20. HISTORY AND EXAMPLES • Shanafelt, et al (Annals of Surgery, 251, 2010): Burnout and medical errors among American Surgeons. • 24,922 American College of Surgeon (ACS) members – 4-part questionnaire: self-assessment of medical errors, depression screening, quality of life, and MBI (Maslach Burnout Inventory) – 32% response rate. • 3-month error rate: 8.9% -- 70% attributed to individual, 30% attributed to system. • Level of depersonalization correlated with increase in reporting rate. • Level of emotional exhaustion correlated with increase in reporting rate. • No correlation with error reporting: frequency of overnight call, practice setting, method compensation, number of hours worked.

  21. HISTORY AND EXAMPLES • Shanafelt, et al (Archives of Internal Medicine, 172, 2012): Burnout and satisfaction with work-life balance among US Physicians relative to General US population. • 27,276 American Medical Association (AMA) members – 4-part questionnaire: demographics, work-life balance satisfaction, symptoms of depression and suicidal ideation, and MBI (Maslach Burnout Inventory) – 27% response rate. • Burnout symptom rate: 46% of physicians reported at least one symptom of burnout. • Highest burnout rate: “frontline” specialties – Family Medicine, General Internal Medicine, Emergency Medicine. • Key points: physicians with 27% higher burnout rate than general population, higher burnout rate corresponding to higher levels of education.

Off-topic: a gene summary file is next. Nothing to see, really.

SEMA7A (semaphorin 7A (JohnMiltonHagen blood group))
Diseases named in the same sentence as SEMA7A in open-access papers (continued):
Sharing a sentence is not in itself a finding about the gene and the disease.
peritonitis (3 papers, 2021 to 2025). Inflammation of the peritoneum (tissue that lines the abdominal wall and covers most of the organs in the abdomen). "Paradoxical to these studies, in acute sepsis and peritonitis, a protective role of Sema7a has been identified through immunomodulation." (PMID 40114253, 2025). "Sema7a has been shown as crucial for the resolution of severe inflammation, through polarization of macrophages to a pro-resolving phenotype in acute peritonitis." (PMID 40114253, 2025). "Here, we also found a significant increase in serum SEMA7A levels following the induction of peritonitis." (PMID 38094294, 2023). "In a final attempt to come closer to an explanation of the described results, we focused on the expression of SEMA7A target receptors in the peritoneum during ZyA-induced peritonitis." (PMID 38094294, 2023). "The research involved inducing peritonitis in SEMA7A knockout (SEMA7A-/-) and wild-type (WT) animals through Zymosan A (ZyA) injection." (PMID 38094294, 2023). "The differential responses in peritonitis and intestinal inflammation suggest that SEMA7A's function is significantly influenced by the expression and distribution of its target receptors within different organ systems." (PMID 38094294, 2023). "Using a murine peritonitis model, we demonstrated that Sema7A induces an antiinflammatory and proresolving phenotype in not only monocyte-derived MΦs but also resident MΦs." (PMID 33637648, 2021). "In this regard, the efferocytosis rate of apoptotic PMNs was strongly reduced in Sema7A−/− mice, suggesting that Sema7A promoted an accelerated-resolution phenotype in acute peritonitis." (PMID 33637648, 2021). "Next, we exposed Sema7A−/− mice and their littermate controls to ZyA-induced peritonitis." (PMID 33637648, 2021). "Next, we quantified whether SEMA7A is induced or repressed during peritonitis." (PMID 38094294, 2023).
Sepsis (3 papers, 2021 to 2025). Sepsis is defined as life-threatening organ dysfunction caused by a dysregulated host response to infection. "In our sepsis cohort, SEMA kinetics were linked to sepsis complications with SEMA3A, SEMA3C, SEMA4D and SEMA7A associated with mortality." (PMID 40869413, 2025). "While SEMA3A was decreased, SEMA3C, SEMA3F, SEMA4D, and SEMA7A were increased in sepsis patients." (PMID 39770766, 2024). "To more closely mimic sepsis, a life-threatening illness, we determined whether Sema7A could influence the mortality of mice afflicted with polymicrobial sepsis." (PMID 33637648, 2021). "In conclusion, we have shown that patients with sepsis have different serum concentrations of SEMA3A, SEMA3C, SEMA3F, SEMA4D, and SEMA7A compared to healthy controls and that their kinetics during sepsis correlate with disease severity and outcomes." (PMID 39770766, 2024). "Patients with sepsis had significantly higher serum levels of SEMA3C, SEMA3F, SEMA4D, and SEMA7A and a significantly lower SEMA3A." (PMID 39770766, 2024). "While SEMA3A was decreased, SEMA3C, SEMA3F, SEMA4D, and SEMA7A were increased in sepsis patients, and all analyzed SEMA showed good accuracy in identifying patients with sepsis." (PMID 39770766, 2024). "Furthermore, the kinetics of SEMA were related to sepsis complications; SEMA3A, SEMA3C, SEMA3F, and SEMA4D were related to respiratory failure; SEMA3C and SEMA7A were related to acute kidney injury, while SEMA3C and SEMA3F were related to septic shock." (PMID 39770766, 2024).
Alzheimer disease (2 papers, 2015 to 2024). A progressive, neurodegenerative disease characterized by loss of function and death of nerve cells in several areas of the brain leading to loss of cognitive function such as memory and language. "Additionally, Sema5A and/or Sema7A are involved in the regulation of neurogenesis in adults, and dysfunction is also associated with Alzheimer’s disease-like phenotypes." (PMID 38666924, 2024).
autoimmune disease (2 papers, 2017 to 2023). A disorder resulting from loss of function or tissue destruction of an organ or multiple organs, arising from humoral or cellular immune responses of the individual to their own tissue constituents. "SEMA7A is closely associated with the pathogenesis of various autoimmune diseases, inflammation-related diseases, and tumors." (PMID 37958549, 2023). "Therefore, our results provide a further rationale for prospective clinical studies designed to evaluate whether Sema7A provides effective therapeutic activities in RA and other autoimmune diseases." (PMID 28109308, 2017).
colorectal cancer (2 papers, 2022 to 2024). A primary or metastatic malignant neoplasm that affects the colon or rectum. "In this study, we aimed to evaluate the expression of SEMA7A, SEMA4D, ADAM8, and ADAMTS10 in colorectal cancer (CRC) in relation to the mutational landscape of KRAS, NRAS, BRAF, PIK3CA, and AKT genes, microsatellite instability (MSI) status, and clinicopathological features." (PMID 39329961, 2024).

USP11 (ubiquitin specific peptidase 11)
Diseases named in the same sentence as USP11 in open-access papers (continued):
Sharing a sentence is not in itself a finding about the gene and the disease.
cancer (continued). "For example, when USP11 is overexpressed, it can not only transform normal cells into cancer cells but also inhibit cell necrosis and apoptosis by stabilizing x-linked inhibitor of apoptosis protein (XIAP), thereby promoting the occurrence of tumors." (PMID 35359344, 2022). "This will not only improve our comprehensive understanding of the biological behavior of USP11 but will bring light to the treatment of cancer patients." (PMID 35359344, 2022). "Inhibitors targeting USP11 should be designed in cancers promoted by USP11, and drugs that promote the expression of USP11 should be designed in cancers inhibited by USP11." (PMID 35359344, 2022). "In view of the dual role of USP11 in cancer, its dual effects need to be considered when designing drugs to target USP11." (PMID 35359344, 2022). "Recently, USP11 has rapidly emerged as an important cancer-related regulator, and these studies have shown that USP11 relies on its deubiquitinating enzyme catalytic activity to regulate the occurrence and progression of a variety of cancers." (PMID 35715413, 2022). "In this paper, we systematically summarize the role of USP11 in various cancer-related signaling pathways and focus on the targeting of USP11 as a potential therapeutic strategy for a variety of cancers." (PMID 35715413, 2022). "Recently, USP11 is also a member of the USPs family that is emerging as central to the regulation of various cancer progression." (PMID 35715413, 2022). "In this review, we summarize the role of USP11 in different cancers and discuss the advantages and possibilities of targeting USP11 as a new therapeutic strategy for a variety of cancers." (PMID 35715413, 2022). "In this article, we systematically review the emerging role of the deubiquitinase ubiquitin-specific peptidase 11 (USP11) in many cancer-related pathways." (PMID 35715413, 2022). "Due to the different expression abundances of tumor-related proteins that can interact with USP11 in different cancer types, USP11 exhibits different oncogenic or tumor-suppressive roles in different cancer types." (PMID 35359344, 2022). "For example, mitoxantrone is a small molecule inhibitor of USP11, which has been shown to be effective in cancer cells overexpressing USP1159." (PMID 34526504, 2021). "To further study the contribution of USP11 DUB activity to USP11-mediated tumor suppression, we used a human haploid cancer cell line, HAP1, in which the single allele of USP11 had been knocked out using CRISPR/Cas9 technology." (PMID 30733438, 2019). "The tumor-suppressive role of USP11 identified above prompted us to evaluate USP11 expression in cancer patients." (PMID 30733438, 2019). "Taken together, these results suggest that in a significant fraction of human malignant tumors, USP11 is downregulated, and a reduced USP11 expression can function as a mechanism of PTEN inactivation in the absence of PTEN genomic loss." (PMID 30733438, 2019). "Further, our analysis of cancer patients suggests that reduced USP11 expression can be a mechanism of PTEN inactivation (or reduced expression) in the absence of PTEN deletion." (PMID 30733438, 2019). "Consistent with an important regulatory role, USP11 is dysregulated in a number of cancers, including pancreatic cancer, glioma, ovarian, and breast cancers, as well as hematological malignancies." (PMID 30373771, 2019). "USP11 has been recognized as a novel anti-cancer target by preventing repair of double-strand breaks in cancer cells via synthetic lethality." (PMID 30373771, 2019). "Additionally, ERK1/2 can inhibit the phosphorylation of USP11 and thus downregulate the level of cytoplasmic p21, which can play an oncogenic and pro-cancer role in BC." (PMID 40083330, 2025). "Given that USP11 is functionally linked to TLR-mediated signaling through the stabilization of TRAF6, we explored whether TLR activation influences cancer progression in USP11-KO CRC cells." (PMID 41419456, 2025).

22. HISTORY AND EXAMPLES • Drybye, et al (Mayo Clinic Proceedings, 88, 2013): Physician satisfaction and burnout at different career stages. • 27,276 American Medical Association (AMA) members – 6-part questionnaire: demographics, work characteristics, career satisfaction, career stage (0-10 years out of residency, 11-20 years, 21 or more years), home conflicts, and MBI (Maslach Burnout Inventory) – 26% response rate. • Early career (0-10 years out of residency) results: lowest satisfaction with career choice, highest frequency of at-home conflicts. • Middle career (11-20 years out of residency) results: worked more hours, took more overnight call, lowest satisfaction with specialty choice, highest rate of burnout.